Message to Existing Customers

  • Reaffirm their position: “Built to lend a hand”
  • Explain what they’re doing to solve customer problems: “If you’re impacted by COVID-19 and you’re currently leasing or financing through Ford Credit, we’re here to help. Offering special assistance to current customers around payment relief and delayed payments.”

Message to New Customers

  • Reaffirm their position: “Coming together makes us stronger, and Ford is built to lend a hand”
  • Explain what they’re doing to solve customer problems: “Especially now, with 6 month payment relief. Buy a new Ford, and we’ll defer your first three payments and make three payments for peace of mind up to 6 months.  Shop at Ford.com or contact your local ford dealer to find out more about home delivery and other vehicle service options.  You have a lot to take care of.  Let us help take care of you.”

Ensuring your marketing/messaging is grounded in this understanding of your customers’ current circumstances will ensure the message is both relevant and appropriate.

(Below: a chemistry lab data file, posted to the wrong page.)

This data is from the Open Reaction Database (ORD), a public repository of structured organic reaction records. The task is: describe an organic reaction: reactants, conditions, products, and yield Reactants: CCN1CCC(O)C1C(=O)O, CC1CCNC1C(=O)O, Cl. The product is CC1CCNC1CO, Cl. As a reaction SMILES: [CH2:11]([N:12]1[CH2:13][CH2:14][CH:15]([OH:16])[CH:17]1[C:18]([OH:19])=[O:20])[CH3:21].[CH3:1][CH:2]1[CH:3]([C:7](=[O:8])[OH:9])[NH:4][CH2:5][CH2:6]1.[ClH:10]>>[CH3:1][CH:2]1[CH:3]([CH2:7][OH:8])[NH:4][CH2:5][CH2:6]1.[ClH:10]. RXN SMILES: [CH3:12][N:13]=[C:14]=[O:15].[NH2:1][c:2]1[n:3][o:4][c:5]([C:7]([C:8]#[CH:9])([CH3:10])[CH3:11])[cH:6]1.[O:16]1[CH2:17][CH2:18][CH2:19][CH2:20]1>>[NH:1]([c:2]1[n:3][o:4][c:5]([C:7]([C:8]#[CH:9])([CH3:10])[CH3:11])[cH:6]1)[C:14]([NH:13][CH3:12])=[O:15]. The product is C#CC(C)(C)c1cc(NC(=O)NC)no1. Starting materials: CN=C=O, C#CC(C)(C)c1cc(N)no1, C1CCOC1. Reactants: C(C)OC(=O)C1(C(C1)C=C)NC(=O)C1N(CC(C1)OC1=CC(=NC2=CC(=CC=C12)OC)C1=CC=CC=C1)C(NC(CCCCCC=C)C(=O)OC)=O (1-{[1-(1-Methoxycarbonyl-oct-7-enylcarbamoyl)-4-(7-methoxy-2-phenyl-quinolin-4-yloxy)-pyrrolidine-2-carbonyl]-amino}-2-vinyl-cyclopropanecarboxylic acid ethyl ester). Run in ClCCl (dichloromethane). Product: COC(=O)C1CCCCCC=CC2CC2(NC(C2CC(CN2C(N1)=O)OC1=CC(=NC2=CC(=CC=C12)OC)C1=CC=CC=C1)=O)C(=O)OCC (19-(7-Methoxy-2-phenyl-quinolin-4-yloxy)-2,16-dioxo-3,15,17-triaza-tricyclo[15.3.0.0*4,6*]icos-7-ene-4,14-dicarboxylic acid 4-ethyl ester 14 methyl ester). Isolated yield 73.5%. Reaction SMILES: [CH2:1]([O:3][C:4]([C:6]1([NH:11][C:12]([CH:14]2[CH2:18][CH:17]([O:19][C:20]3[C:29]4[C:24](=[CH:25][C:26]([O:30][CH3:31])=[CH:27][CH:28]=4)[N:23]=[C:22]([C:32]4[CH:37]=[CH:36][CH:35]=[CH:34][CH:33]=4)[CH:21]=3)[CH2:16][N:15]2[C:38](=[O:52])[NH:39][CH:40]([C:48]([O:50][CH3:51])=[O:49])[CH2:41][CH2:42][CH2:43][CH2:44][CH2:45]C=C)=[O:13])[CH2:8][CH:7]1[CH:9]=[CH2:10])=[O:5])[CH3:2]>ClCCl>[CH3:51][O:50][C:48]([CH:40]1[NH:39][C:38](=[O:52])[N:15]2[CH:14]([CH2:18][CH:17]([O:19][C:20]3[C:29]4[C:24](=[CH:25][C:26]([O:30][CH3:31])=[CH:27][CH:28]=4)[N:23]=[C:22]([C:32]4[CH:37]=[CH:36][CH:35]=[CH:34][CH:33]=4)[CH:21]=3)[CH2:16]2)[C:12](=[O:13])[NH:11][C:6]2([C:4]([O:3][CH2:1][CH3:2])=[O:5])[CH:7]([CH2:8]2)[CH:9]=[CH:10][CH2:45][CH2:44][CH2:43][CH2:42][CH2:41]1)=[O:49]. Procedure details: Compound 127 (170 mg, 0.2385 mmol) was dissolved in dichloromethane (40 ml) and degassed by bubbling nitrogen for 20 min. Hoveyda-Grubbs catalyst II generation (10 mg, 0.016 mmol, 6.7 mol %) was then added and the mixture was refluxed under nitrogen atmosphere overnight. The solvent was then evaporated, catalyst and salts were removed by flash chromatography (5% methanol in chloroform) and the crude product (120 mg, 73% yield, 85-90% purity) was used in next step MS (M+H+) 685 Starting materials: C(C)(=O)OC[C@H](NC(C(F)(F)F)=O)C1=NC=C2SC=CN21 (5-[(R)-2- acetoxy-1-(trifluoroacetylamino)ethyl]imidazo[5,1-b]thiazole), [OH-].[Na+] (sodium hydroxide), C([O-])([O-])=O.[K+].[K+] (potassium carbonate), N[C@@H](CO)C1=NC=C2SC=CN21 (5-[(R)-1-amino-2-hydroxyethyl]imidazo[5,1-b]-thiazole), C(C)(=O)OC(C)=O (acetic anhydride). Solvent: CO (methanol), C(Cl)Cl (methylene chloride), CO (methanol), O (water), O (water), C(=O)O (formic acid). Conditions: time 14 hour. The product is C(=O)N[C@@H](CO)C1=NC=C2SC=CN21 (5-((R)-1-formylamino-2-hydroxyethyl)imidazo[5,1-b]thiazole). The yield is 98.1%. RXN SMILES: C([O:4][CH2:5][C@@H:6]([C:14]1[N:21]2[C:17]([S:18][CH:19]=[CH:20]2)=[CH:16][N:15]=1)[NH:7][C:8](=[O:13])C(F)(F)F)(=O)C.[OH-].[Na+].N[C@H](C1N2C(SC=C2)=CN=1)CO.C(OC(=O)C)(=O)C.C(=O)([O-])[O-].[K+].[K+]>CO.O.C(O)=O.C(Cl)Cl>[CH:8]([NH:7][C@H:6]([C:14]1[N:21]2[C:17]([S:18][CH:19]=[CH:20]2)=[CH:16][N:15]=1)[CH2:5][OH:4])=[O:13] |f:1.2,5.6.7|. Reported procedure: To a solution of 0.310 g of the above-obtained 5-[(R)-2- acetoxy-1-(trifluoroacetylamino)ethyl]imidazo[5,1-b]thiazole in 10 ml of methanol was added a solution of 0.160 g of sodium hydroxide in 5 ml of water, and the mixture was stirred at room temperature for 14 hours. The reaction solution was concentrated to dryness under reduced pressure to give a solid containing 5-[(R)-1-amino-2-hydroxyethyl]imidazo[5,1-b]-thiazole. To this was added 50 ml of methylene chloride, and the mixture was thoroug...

2. Link your brand/product/service to the causes you are supporting in light of COVID-19

The coronavirus pandemic has created massive challenges for people all over the world. Beyond the immediate shortages in personal protective equipment (PPE) and other frontline healthcare supplies, many people throughout the world are also facing challenges related to meeting basic needs, like food and housing security.

As a result, it is more important than ever to have a clear charitable giving strategy that links the commercial value proposition of your brand’s products/services with the causes your brand supports in times like these.  Sophisticated brands will be able to tie these causes to a broader Corporate Social Responsibility (CSR) strategy that demonstrates the impact of the brand’s commercial success on its diverse set of stakeholders (i.e. customers, employees, shareholders, local communities, etc.).  But brands need not wait to develop this CSR in context of COVID-19 in order to be charitable and communicate these efforts to existing and prospective customers.

Giving strategies provide three enabling tactics for brands to continue actively marketing in light of COVID-19:

  • They are necessary to amplify the call for help among the brand’s charitable partners (new and/or existing)
  • They link traditional marketing efforts (selling) with the societal good that will be generated from consumers continuing to purchase your products/services